FIG. 5 shows schematically a preferred mode of using the membrane injector/mixer shown in FIG. 4 to inject compressible carbon dioxide fluid into a non-compressible coating formulation containing dissolved polymer solids. The apparatus functions to proportion compressible fluid, such as carbon dioxide, and a non-compressible fluid, such as a coating formulation, to a desired concentration. The mode of use for the ceramic membrane in FIG. 5 is to inject carbon dioxide across the membrane into the flow stream of the admix fluid as illustrated in FIG. 3. The apparatus is a Nordson Spray Unit manufactured by Nordson Corporation of Westlake, Ohio for spray processes of the type described herein. The Unit functions via a feedback system as opposed to a feed forward metering system.
The Nordson Unit has a carbon dioxide feed line, a coating feed line, a circulation loop, and an electronic control system which all function to generate and maintain pressures, temperatures, and desired concentrations of carbon dioxide in a coating. The system operations are initiated from coating that is pumped into the circulation loop by a pump at a desired pressure. This coating is then circulated by a dual reciprocating piston pump 411 through a back pressure regulator 408 to reduce the pressure to feed the suction side of the circulation pump 411. This allows control of flow rates and pressures within the circulation loop. Also located in the loop are heaters 405 and 406 to maintain constant temperature control of the system. As this coating is circulated, it passes through a capacitance cell 404 which measures the capacitance of the fluid in the loop and hence the concentration of carbon dioxide in the admixture. This capacitance cell provides feedback to a controller 412 which operates and controls solenoid valves 409 and 402 for carbon dioxide feed and coating feed, respectively. The controller 412 allows the operator to enter a desired capacitance setpoint into the controller program that will be maintained in the loop. Carbon dioxide when mixed with the coating formulation will change the capacitance. This relative change has been scaled to Provide the necessary amounts of carbon dioxide for the intended applications. The controller 412 will open the solenoid valve 402 to allow carbon dioxide to flow from carbon dioxide feed line 401 into the circulation loop by result of a pressure differential maintained between the carbon dioxide feed system and the circulation loop. As the carbon dioxide flows into the loop across the membrane in membrane injector, shown symbolically as 403 in FIG. 5, it mixes readily with the admixed fluid being circulated through the ceramic membrane tube. The newly mixed material then passes through the capacitance cell 404 and is measured. This feedback is provided to the controller 412 which in turn closes the carbon dioxide solenoid valve 402 when the entire loop contents are at the desired conditions. Coating will enter the loop through a mixing tee only on demand for pressure as required by the controller. The flow of the coating is also a result of a pressure differential maintained between the loop and the coating feed system. The required pressure for the circulation loop area down stream of the back-pressure regulator 408 is entered into the controller. This pressure will be maintained by the controller opening and closing a solenoid valve 409 from feedback received from a pressure transducer 413. When this new material enters the loop from line 410 the capacitance will change and the carbon dioxide feed process will repeat continuously to maintain the capacitance setpoint.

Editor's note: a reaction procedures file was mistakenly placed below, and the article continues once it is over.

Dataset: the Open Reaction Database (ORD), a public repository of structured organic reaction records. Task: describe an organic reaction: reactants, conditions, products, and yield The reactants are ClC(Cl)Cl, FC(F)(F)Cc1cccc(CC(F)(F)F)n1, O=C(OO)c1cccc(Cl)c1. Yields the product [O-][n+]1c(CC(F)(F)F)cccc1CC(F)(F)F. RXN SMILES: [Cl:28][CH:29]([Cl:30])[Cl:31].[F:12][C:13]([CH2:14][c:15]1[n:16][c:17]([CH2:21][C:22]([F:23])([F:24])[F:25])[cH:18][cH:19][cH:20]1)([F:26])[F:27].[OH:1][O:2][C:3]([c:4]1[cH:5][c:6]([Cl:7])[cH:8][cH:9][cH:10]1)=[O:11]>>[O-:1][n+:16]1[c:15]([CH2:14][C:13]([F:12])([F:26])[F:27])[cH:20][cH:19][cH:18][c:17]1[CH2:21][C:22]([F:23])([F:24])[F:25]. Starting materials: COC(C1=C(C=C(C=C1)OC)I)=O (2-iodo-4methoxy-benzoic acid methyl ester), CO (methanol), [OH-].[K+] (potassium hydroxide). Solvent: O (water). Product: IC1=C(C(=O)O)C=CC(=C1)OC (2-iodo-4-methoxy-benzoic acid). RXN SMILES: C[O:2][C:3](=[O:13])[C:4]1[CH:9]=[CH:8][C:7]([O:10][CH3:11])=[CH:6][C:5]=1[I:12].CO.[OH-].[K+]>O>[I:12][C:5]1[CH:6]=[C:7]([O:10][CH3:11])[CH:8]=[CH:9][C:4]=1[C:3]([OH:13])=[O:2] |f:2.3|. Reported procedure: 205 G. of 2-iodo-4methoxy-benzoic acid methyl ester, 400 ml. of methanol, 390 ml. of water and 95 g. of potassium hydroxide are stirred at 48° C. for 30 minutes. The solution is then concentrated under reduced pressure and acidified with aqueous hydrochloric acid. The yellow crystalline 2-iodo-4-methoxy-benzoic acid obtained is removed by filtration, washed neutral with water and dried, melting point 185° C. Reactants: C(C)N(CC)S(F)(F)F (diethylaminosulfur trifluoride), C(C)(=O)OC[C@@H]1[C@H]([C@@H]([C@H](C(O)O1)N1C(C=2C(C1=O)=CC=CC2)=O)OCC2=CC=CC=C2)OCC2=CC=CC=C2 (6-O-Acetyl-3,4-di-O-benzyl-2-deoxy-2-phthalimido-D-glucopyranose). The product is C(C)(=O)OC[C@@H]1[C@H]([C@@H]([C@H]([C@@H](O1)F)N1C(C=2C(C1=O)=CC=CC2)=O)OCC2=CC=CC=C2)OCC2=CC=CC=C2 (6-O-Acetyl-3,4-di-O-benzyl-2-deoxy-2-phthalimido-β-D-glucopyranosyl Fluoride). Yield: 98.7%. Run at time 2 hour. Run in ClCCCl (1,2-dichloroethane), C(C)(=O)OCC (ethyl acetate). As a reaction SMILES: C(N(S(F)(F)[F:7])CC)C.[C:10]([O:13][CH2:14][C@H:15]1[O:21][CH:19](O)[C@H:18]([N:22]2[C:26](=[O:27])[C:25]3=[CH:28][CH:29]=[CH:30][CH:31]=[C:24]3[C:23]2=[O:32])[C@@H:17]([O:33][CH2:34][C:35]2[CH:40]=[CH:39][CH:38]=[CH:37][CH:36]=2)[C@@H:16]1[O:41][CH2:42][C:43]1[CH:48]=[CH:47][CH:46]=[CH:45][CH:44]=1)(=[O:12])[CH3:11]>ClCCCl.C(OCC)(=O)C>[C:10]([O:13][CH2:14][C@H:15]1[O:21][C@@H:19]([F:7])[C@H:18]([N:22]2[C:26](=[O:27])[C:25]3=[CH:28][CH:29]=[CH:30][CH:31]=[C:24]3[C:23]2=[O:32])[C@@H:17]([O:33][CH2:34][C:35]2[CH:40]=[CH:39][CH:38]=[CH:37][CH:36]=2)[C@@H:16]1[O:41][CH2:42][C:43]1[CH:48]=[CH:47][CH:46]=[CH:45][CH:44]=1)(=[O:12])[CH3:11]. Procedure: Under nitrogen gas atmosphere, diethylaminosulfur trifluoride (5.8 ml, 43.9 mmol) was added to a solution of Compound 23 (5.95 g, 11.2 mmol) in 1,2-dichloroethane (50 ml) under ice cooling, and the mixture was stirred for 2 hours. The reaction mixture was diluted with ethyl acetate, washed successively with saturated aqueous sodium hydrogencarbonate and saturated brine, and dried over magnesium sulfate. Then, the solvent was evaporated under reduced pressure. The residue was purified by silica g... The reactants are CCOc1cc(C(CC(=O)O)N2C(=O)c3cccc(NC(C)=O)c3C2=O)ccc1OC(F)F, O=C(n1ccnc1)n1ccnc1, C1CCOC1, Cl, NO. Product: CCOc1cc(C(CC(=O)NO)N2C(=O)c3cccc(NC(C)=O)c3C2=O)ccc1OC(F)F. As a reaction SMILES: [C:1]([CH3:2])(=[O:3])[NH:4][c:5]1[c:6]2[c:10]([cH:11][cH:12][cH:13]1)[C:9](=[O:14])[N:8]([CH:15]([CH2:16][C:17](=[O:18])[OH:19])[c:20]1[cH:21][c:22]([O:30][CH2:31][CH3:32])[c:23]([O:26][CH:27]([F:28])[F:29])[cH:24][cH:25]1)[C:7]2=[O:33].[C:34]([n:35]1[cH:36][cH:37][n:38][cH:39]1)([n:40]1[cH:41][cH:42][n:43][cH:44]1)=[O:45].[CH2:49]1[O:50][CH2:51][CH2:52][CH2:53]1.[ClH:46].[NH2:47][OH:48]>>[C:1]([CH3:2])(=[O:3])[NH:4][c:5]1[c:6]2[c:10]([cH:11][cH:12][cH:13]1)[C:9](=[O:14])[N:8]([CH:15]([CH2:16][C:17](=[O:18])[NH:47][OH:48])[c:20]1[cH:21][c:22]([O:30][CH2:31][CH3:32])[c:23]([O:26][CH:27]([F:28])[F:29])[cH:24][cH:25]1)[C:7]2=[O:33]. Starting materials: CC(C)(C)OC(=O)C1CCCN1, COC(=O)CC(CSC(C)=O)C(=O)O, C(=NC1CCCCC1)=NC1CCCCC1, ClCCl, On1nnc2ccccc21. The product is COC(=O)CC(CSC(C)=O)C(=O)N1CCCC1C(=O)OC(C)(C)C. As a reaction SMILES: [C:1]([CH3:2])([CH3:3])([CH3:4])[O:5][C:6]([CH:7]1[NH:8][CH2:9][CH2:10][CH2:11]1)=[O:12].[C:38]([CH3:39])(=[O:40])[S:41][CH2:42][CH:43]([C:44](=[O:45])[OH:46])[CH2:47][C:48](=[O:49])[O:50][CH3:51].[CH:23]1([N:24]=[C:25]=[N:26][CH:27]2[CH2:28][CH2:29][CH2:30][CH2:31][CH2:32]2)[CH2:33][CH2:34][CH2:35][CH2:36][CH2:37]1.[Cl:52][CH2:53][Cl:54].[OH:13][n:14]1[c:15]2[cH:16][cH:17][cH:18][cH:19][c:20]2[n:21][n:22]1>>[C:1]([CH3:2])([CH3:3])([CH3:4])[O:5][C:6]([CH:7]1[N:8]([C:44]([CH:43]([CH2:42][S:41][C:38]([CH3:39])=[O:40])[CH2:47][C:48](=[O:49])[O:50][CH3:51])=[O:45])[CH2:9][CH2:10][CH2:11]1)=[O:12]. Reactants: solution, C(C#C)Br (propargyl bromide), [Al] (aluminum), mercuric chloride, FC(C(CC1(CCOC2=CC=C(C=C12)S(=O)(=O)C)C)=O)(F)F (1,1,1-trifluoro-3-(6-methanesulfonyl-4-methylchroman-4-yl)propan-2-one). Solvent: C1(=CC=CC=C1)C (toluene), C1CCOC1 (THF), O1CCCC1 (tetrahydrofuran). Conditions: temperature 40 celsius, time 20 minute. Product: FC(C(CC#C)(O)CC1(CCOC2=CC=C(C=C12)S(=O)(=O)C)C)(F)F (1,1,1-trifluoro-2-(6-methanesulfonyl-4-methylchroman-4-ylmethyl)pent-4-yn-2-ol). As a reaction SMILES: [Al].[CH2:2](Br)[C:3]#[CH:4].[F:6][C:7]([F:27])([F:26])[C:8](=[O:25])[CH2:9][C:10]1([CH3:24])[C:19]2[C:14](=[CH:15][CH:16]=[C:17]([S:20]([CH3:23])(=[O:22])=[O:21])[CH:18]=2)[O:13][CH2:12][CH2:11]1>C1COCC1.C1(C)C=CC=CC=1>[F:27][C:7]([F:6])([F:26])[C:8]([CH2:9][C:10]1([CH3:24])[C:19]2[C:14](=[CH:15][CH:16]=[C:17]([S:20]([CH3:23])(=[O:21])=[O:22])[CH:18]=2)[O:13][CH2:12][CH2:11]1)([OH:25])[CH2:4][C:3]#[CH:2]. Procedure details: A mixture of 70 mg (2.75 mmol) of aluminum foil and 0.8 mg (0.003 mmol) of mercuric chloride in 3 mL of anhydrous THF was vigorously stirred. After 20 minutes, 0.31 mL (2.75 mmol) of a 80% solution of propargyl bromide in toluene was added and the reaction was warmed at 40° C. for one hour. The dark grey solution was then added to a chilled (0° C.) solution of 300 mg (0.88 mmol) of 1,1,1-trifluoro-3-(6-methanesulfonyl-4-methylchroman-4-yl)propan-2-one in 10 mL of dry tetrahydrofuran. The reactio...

As another embodiment of the present invention, one or more of the membrane injectors may be installed in parallel with the primary injector to provide a back-up device that could easily, either manually or through electric signals sent to standard process control devices, be activated in the unlikely event that the primary injector becomes inoperative due to plugging, or from other unexpected, unforeseen events.
An automatic solvent flushing method and apparatus may be utilized to flush the membrane with a minimal amount of flush solvent to prevent precipitation induced blockage of the membrane pores by dissolving any unexpected incipient solids build-up with an automatically controlled intermittent solvent flush.
While preferred forms of the present invention have been described, it should be apparent to those skilled in the art that methods and apparatus may be employed that are different from those shown without departing from the spirit and scope thereof.